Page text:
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influence of Friedrich Froebel, 1782-1852

Froebel's Kindergarten

Froebel's kindergarten was a school for the psychological training of little children by means of play and occupations. The kindergarten method as defined by Froebel is based upon a series of geometrical gifts and a system of categories. In the kindergarten, the child plays with one of the gifts at a time to discover its properties and possibilites for design. The gifts were presented to the child in sequence and the child was allowed to play with them freely. Whenever the child ran out of ideas for play, the mother or teacher can invoke one or more of the categories to suggest another way to play. The child is thus encouraged to think about certain kinds of designs that can be made with the gifts.

Froebel's Gifts

second gift
  1. colored balls - red, orange, yellow, green, blue, purple
  2. solid wood sphere, cylinder, and cube with dowels to make them tops and connect them and a gibbet for swinging them
  3. wooden cube divided into 8 smaller cubes
  4. wooden cube divided into 8 oblong blocks
  5. wooden cube divided into 21 smaller cubes, 6 half-cubes and 12 quarter-cubes, an elaboration of gift 3
  6. wooden cube divided into 18 oblong blocks, 6 pillars, and 12 squares, an elaboration of gift 4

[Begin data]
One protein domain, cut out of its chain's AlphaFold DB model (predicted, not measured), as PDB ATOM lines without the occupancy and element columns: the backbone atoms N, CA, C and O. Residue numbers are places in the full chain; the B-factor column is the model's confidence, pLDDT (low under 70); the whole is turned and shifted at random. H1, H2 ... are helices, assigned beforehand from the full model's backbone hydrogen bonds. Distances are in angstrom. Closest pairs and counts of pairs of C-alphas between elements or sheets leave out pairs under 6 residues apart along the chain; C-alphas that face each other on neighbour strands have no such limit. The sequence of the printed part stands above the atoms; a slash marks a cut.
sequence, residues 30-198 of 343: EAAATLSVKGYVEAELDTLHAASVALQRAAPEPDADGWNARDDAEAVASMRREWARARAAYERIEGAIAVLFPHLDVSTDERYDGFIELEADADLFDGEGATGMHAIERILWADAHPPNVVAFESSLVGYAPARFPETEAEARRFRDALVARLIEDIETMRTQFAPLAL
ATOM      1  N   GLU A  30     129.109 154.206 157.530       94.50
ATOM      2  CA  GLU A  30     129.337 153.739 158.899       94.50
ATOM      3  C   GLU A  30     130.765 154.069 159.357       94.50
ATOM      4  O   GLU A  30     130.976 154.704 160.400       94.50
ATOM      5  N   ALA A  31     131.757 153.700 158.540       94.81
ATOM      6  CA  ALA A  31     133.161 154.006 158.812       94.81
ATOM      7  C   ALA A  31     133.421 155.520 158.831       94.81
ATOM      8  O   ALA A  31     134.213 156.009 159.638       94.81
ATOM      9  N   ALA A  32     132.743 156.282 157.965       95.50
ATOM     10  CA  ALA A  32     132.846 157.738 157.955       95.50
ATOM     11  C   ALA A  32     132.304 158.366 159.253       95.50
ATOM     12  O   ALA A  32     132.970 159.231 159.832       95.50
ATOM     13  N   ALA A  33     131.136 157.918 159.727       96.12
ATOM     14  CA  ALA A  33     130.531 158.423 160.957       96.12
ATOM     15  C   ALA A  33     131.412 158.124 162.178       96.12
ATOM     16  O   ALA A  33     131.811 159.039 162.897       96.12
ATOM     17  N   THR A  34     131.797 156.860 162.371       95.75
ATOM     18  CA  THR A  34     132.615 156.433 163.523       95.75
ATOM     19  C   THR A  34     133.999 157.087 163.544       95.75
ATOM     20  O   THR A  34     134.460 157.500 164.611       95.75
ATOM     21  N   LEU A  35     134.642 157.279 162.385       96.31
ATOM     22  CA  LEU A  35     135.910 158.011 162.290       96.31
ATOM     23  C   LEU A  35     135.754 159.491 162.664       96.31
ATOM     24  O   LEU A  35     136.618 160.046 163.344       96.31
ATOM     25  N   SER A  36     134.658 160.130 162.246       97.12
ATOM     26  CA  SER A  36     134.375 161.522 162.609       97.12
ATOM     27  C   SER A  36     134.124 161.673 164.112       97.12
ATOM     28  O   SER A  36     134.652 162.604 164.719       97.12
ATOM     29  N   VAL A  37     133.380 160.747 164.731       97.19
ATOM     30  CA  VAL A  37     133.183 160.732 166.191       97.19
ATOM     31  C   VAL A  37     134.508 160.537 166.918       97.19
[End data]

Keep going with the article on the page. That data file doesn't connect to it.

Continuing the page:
7. parquetry - flat wood shapes to be arranged on a grid

Other gifts consisted of slats, sticks, rings, strings and points, colored tablets, colored papers to cut and fold, clay and sand, pencils and paints.

The wooden blocks, gifts two to six are available from The Froebel Gallery

For details of makers of the original gifts and occupations around the world, send email to froebelweb@yahoo.com

Froebel's Categories

  1. Forms of Knowledge - mathematical and logical ideas such as number, proportion, equivalence and order. These ideas serve to define natural divisions of a gift and to suggest ways of rearranging or transforming these parts.
  2. Forms of Life - represent things that can be seen in the outside world .. buildings, house, table, sofa, tree, etc.
  3. Forms of Beauty - blocks arranged on a grid without stacking to have some kind of symmetry, to form patterns viewed as ornament

Sources:

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